Alan Liu, Ph.D.

- Project Scientist, Surgical Simulation Laboratory
The National Capital Area Medical Simulation Center
Uniformed Services University

Dr. Liu is project scientist for the National Capital Area Medical Simulation Center, Uniformed Services University. Dr. Liu develops virtual reality based surgical simulators to support the education and training objectives of the center. He is the principal developer of the center's pericardiocentesis and diagnostic peritoneal lavage simulators. They are the world’s first computer-based trainers for these procedures. These simulators were used in the nation’s first Advanced Trauma Life Support (ATLS) course conducted without animals or cadavers. Dr. Liu has conducted several tutorials and workshops on medical simulation, including tutorials at MICCAI 2001 and at MMVR 2002. He was an invited speaker at the 2002 United States Medicine Institute for Health Studies forum on Computers, Robots, and Cyberspace in Washington D.C.


  Stephane Cotin, Ph.D.

- Research Lead - The Simulation Group,
Center for Integration of Medicine & Innovative Technology

Dr. Cotin is the research lead for the Medical Simulation Group at CIMIT, where he is involved in defining research directions and technical infrastructure of simulation projects. His research focuses on physical and mathematical models of soft tissue and medical devices such as stents, catheters and guide-wires. Before joining CIMIT in 1999, Dr. Cotin worked as a research scientist with the Medical Application Group at Mitsubishi Electric ITA in Cambridge, Massachusetts. Prior to that, he was part of the Epidaure group at the INRIA research center in Sophia Antipolis, France, where he graduated as Ph.D. in Applied Mathematics and Computer Science and developed a prototype of laparoscopic surgery simulator. His research interests include medical simulation, image processing, computer graphics, and physical modeling. Dr. Cotin is instructor in radiology at Harvard Medical School, has published over 30 scientific articles, and holds several patents related to medical training systems.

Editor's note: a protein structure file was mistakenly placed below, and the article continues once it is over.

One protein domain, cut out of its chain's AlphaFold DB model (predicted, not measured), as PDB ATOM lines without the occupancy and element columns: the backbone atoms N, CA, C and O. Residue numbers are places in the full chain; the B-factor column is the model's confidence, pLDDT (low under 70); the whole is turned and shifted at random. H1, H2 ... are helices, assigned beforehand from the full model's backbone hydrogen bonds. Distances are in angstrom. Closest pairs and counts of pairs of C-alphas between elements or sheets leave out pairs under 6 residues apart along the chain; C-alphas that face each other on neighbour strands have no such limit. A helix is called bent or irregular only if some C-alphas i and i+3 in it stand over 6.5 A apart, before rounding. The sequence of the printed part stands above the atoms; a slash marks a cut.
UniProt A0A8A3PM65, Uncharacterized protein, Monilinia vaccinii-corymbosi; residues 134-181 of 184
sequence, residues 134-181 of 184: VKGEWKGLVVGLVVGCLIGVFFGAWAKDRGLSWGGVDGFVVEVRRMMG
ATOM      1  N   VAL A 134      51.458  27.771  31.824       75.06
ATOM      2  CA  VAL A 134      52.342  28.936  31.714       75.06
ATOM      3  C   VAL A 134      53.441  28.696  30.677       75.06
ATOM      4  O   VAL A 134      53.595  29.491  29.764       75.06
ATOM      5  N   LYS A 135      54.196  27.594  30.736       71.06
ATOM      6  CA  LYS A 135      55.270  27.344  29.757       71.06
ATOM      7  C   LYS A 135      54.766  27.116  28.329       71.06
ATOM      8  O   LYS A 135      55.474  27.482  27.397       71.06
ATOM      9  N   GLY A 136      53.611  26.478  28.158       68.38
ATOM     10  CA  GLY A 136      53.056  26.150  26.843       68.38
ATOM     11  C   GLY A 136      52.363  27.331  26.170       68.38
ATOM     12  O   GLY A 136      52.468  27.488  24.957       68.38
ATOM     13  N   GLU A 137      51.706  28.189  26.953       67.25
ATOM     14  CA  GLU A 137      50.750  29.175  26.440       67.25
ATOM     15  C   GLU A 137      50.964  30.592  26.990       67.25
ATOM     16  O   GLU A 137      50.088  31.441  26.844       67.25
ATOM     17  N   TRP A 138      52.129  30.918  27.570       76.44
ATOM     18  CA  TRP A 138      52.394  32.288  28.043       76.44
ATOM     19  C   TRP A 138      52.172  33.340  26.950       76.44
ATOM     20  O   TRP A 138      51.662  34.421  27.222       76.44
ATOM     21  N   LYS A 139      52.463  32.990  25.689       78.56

M. Cenk Cavusoglu, Ph.D.

- Assistant Professor Case Western Reserve University.


Dr. Cavusoglu is an assistant professor at the Department of Electrical Eng. and Computer Sci., of Case Western Reserve University. His research areas include: development of virtual environments based surgical training simulators, physical based modeling and simulation of soft tissue, and haptic interfacing to virtual environments. He has also been working on development of an open source/open architecture software framework for surgical simulation. Before joining to Case in 2002, Dr. Cavusoglu worked at the University of California, Berkeley as a postdoctoral researcher, and prior to that as a research assistant. He also received his PhD in Electrical Engineering and Computer Sciences from UC Berkeley, where his PhD thesis was on "Telesurgery and Surgical Simulation: Design, Modeling, and Evaluation of Haptic Interfaces to Real and Virtual Surgical Environments." His research interests include haptics, physical based modeling and simulation, virtual environments, modeling and simulation of biological systems, and medical robotics.


  Mark Bowyer, MD, FACS, COL, MC, USAF.

- Surgical Director, National Capital Area Medical Simulation Center.


Dr. Bowyer heads the surgical simulation initiative at the NCA Medical Simulation Center. He is also an Associate Professor of Surgery, and the Chief, Division of Trauma and Combat Surgery at the Uniformed Services University. He is board certified in both General Surgery and Surgical Critical Care and actively practices trauma surgery at the Washington Hospital Center. Dr. Bowyer is the current Vice Chair (Air Force), American College of Surgeons Military Region Committee on Trauma. He has been on the forefront of adopting the use of surgical simulators as a replacement for animals in the teaching of the Advanced Trauma Life Support course. Dr. Bowyer has been involved in the teaching of medical students and residents since 1990. Over the last two years, he has been integrally involved in developing a simulation-based curriculum for medical students starting their surgical rotation. Dr. Bowyer has an ongoing interest and involvement in developing and validating robust trauma, laparoscopic, triage, and critical care based simulators.





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Last updated on: Fri, November 12, 2004 6:44 PM

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